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on 22 May 2004
I actually read "Year of the Griffin" first and although I still enjoyed it, I did get a bit confused! So when I found out it was actually a sequal I jumped at the first opportunity to buy the "Dark Lord of Derkholm". After reading the second book, I had very high expectations - and not only where they met, they were surpassed! This is a marvellous take on a fantasy novel, with many twists and turns and a truly original story line. You never know where it is going and some characters just make you want to kill them!
One of the things I like most about Dianne Wynne Jones is how she always manages to put a little bit of the 'real' world into all her stories, no matter the situation. I think this story comicly parodies our own typical expectations of what we assume about a fantasy novel and clearly shows that's not always the case. The characters are funny, well thought through and a delight to read it.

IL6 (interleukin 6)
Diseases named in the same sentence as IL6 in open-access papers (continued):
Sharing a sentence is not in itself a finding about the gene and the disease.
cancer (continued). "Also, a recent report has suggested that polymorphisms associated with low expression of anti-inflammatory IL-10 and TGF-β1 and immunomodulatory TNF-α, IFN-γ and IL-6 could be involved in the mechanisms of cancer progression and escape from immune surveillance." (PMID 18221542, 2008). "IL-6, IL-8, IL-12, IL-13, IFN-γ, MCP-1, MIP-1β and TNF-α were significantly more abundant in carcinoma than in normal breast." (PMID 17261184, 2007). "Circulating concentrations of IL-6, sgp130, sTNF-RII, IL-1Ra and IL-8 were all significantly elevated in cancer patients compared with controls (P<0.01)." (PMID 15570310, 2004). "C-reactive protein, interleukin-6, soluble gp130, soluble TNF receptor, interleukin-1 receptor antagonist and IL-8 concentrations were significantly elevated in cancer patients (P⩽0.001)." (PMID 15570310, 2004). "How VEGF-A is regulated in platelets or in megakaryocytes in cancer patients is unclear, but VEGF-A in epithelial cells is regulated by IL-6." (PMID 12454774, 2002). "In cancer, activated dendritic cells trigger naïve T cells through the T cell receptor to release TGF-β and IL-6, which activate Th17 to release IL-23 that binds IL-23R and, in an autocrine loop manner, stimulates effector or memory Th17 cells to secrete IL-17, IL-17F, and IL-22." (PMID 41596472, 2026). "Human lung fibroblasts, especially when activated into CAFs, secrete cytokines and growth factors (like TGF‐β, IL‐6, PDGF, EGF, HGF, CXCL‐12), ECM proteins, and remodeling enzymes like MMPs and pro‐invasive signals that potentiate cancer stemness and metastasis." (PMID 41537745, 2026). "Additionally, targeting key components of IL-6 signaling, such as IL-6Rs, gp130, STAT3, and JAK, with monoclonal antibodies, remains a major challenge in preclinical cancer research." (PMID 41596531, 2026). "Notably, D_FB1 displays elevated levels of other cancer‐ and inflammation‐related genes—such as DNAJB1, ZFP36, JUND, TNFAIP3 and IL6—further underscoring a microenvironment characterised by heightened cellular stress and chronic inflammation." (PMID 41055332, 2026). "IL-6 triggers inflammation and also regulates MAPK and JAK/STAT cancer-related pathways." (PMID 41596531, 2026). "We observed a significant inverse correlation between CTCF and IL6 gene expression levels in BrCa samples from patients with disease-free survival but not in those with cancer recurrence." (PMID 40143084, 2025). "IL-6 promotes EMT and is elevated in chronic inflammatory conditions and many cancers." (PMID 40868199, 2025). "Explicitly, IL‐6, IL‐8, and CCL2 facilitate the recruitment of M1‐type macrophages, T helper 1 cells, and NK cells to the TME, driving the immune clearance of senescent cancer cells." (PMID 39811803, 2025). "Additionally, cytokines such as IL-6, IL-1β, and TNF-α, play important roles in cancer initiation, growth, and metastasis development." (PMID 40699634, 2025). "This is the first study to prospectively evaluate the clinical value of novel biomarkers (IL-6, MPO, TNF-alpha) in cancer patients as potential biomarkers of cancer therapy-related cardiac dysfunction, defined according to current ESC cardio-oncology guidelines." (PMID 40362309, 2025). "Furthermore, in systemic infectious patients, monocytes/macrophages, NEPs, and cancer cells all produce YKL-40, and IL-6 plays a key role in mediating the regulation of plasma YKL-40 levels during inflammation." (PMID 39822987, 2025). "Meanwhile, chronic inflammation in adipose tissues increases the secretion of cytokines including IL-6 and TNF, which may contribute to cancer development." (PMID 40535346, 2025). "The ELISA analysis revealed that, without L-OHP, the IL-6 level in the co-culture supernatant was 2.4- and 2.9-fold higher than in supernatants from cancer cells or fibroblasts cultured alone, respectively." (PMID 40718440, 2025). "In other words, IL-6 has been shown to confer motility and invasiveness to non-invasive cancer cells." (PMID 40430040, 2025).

What? You're still here? READ IT ALREADY!
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on 11 January 1999
This is, in many ways an appropriate sequel to the "Tough Guide to Fantasyland", but as a proper narrative it is much more satisfying. Once again we see DWJ's interest in parallel worlds and universes, and the dangers of interference by the self-centred. Again, personal responsibility and growth are at the centre of her stories - and it isn't only the children in the story who learn! I did slightly feel the appearance of the gods at the end was too literally a deus (or dei?) ex machina - but no more so than the appearances of Chrestomanci in other books. Indeed, I was rather hoping he would be the one to give Mr Chesney his well-deserved reard. Perhaps one day....